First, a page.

UPDATE: City installs fence around first camp site

CONTRIBUTED PHOTO - The city recently installed a fence around the Hazelnut Grove homeless camp on its property.Neighborhood associations and local business groups across the city are closely following the sparring between the mayor’s office and the Overlook Neighborhood Association over the size of the homeless camps along North Greeley Avenue.

Their concern is based in part on a Nov. 23 report on KGW 8 News that said all neighborhoods would be asked to accommodate such camps, according to Commissioner Amanda Fritz. When asked about the report by Sources Say, Fritz said she only meant the city should provide services to all camps, wherever they exist.

Whatever the case, the inability of the mayor’s office, so far, to limit the size of the camps along Greeley is being noted by neighborhood and local business owners in other parts of town. Homeless advocates argue the city should leave the camps alone because there is not enough shelter space to house all of those living on the streets.

The city recently installed a chain link fence around the original Hazelnut Grove camp on its property. It could be used as a boundary for moving other campers out of the area, if the city enforces it.

Street fee returning to City Council

After suspending discussions for a year, the City Council on Jan. 6 will return to the contentious issue of a street fee to fix and improve Portland’s deteriorating roads.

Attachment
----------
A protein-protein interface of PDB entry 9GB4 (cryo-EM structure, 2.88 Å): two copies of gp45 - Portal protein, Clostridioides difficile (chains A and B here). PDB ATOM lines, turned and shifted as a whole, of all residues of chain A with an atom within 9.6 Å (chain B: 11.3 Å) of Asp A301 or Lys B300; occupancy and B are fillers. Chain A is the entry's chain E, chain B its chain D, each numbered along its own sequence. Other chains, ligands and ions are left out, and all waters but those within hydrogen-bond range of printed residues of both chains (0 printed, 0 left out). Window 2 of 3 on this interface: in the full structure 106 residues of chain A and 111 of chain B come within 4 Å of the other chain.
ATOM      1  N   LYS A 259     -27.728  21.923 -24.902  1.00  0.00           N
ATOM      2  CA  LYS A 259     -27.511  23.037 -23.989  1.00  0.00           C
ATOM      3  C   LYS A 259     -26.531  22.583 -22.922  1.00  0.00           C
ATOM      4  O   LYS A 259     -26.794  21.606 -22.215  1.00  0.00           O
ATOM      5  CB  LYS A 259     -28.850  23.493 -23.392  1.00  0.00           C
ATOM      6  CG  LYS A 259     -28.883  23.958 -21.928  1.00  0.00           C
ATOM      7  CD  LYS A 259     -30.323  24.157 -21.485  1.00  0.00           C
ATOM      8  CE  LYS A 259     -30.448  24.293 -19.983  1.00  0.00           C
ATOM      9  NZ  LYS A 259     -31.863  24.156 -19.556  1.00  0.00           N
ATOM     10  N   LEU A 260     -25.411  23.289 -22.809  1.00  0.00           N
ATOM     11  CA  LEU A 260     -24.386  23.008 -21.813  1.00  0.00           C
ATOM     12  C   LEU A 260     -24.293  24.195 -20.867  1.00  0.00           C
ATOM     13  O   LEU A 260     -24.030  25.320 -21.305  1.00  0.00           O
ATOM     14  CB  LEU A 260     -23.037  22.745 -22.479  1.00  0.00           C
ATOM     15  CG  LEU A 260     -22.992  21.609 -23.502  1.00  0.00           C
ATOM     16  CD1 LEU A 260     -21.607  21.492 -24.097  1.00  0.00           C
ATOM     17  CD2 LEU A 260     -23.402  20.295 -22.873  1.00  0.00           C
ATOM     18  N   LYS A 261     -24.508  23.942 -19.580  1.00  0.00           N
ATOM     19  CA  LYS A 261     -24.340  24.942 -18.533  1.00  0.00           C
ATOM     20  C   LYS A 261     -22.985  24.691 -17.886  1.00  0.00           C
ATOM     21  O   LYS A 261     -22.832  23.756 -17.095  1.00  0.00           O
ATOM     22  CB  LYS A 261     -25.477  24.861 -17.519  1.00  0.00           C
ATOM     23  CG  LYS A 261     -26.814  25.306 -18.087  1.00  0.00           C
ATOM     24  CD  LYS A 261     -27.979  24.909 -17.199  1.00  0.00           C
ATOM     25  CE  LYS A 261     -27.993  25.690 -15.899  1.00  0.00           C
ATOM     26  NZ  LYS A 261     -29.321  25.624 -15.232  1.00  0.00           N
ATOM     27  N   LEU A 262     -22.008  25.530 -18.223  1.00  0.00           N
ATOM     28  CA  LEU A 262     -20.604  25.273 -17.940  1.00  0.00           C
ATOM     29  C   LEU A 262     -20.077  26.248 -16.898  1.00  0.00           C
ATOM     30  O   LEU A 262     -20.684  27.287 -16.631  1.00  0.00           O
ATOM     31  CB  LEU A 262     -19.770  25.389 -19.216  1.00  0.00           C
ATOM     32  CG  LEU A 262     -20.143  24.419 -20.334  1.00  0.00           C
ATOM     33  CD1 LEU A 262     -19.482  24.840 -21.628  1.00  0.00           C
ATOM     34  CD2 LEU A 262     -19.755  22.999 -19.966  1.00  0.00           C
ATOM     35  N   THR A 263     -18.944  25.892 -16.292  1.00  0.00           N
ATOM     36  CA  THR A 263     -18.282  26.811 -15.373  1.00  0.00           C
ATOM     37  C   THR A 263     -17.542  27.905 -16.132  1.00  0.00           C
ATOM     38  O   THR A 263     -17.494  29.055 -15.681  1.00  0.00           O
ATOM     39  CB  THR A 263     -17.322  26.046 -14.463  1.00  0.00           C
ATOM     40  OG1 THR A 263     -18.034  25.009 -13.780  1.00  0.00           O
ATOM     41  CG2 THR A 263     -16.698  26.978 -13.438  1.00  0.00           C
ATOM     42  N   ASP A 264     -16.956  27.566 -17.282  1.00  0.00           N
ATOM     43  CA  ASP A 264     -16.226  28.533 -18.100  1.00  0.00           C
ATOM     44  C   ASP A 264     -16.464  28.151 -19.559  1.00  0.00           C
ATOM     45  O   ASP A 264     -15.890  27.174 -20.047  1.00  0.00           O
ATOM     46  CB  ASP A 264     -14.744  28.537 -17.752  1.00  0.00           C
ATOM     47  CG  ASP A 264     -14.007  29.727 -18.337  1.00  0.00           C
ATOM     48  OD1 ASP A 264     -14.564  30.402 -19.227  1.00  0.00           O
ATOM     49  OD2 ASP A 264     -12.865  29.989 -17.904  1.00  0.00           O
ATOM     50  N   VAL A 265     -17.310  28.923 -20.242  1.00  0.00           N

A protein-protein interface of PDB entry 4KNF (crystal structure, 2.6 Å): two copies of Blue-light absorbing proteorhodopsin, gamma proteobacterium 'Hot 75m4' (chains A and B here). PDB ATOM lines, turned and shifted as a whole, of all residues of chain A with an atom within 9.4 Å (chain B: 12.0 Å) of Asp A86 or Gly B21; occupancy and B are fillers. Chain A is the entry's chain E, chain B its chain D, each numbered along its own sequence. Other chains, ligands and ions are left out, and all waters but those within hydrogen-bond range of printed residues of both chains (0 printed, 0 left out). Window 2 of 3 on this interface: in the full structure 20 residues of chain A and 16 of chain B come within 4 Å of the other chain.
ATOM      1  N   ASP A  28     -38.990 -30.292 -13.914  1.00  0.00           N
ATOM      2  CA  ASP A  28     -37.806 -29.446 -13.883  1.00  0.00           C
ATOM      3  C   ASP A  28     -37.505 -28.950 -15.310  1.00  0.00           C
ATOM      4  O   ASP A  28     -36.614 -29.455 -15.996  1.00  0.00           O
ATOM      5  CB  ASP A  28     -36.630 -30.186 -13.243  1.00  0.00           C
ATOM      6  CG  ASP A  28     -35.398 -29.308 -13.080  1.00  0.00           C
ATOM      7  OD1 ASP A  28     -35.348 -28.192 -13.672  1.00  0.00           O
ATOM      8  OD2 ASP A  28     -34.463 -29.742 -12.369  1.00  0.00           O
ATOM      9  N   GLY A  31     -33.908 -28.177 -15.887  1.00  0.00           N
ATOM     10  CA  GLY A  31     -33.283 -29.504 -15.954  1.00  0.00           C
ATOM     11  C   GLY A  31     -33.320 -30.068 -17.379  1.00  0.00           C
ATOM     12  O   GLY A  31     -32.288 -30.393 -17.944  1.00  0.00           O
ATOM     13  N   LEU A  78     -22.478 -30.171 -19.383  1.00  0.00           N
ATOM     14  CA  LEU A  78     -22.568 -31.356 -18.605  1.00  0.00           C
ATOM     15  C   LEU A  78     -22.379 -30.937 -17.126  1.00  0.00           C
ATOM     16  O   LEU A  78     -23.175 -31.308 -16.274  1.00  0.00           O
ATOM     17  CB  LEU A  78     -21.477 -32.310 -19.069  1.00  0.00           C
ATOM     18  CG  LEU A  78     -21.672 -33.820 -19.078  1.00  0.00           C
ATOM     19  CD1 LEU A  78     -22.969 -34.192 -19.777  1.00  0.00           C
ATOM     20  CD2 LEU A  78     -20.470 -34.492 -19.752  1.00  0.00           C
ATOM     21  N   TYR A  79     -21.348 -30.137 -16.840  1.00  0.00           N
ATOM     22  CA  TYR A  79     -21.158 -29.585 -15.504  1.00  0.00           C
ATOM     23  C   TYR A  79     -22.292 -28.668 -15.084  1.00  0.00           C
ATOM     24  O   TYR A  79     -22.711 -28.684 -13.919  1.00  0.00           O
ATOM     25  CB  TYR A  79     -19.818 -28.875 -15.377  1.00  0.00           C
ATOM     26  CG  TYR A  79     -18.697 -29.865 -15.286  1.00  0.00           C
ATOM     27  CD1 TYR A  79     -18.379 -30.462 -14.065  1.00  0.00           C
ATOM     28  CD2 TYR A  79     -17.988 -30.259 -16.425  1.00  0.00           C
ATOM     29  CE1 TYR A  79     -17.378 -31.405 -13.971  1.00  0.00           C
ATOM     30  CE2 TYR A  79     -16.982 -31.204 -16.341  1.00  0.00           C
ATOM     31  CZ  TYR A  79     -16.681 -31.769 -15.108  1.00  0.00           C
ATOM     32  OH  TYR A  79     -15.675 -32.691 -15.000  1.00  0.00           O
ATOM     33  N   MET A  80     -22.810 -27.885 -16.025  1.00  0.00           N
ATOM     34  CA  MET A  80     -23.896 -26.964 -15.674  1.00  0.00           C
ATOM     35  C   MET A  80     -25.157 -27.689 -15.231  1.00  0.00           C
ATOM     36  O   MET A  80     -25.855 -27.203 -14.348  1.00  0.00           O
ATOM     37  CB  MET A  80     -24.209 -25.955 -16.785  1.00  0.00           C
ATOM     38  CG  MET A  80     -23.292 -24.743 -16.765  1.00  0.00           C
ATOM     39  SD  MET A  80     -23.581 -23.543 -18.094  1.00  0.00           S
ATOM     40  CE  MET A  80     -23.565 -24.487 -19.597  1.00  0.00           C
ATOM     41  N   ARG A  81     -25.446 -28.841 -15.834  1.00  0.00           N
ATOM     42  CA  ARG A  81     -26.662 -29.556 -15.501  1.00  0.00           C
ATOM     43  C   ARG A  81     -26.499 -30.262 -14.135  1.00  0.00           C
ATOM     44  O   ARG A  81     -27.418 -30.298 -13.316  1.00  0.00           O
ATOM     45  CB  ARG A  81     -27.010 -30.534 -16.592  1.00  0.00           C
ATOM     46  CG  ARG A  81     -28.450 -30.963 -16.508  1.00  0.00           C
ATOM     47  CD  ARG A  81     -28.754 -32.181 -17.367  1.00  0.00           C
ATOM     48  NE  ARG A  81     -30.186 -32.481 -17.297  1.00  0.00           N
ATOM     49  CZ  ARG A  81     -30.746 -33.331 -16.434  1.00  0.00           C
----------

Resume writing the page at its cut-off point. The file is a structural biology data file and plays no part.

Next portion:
That’s when the council is scheduled to take up the City Club of Portland’s recommendation that it place a city gas tax measure on the ballot and approve other fees and charges to raise money for the streets as soon as possible.

Mayor Charlie Hales and Commissioner Steve Novick put their evolving street fee proposal on hold during the 2016 Oregon Legislature at the request of former Oregon Gov. John Kitzhaber and legislative leaders. After state lawmakers deadlocked on a new transportation funding package, the City Club issued a report in September saying the council should move ahead on its own.

Hales and Novick have endorsed a 10-cent-a-gallon gas tax measure for the May primary election ballot. It is unclear where the rest of the council stands on it, however — nor whether a majority supports any other fundraising proposal.

Mass shootings prompt mixed response

Despite the public uproar over recent mass shootings, the 2016 Oregon Legislature does not yet appear ready to do much about them.

Although the session does not start until February, no legislators have yet announced they will introduce any new gun control measures. And state Sen. Floyd Prozanski (D-Eugene), chairman of the Senate Judiciary Committee, said last week that it is unlikely lawmakers will approve a statewide student threat assessment system.

But, according to the Capital Insider, Prozanski anticipated a companion proposal to establish a student threat text tip line would gain a large swath of support in the New Year.

The Capital insider is a subscription newsletter published by the Pamplin Media Group/EO Media Group. For more information, visit

Contract Publishing

Go to top
Template by JoomlaShine